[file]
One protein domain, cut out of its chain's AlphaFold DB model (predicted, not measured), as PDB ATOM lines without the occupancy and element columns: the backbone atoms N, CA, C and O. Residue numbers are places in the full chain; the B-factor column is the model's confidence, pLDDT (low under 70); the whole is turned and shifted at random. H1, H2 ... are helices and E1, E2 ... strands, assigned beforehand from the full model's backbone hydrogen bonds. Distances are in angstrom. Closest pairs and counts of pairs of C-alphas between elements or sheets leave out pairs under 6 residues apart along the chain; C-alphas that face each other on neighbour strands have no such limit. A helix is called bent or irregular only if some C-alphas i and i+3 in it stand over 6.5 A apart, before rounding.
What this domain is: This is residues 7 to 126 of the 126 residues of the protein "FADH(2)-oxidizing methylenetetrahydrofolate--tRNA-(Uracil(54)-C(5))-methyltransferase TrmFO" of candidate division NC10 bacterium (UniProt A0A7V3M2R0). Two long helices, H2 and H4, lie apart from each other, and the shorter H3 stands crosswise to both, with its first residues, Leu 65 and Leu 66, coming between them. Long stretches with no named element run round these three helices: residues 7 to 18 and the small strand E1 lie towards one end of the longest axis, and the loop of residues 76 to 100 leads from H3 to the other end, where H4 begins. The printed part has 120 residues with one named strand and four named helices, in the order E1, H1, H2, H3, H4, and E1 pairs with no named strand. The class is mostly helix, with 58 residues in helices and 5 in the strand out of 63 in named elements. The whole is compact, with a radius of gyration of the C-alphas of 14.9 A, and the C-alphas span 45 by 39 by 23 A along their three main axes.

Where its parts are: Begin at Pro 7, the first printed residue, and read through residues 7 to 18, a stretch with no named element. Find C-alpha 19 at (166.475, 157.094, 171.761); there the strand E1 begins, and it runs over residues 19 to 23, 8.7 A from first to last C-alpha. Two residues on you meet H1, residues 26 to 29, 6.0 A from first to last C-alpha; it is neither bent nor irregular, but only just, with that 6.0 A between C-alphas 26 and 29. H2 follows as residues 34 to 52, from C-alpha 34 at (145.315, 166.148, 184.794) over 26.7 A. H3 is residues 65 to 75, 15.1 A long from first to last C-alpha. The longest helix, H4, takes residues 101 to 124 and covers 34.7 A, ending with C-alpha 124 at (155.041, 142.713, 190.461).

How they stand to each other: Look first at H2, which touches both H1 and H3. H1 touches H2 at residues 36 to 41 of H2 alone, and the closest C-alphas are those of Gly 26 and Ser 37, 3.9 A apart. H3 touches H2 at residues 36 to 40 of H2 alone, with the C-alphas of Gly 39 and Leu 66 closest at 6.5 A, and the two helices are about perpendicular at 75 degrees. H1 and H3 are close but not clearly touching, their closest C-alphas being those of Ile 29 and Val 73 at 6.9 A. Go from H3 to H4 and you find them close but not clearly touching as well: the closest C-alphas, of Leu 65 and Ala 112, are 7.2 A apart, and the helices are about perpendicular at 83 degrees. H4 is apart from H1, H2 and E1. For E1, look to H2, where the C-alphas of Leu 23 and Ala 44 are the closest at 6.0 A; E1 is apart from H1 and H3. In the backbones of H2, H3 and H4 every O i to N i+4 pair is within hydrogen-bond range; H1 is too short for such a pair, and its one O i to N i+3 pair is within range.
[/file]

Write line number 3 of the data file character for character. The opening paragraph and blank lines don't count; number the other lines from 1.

How they stand to each other: Look first at H2, which touches both H1 and H3. H1 touches H2 at residues 36 to 41 of H2 alone, and the closest C-alphas are those of Gly 26 and Ser 37, 3.9 A apart. H3 touches H2 at residues 36 to 40 of H2 alone, with the C-alphas of Gly 39 and Leu 66 closest at 6.5 A, and the two helices are about perpendicular at 75 degrees. H1 and H3 are close but not clearly touching, their closest C-alphas being those of Ile 29 and Val 73 at 6.9 A. Go from H3 to H4 and you find them close but not clearly touching as well: the closest C-alphas, of Leu 65 and Ala 112, are 7.2 A apart, and the helices are about perpendicular at 83 degrees. H4 is apart from H1, H2 and E1. For E1, look to H2, where the C-alphas of Leu 23 and Ala 44 are the closest at 6.0 A; E1 is apart from H1 and H3. In the backbones of H2, H3 and H4 every O i to N i+4 pair is within hydrogen-bond range; H1 is too short for such a pair, and its one O i to N i+3 pair is within range.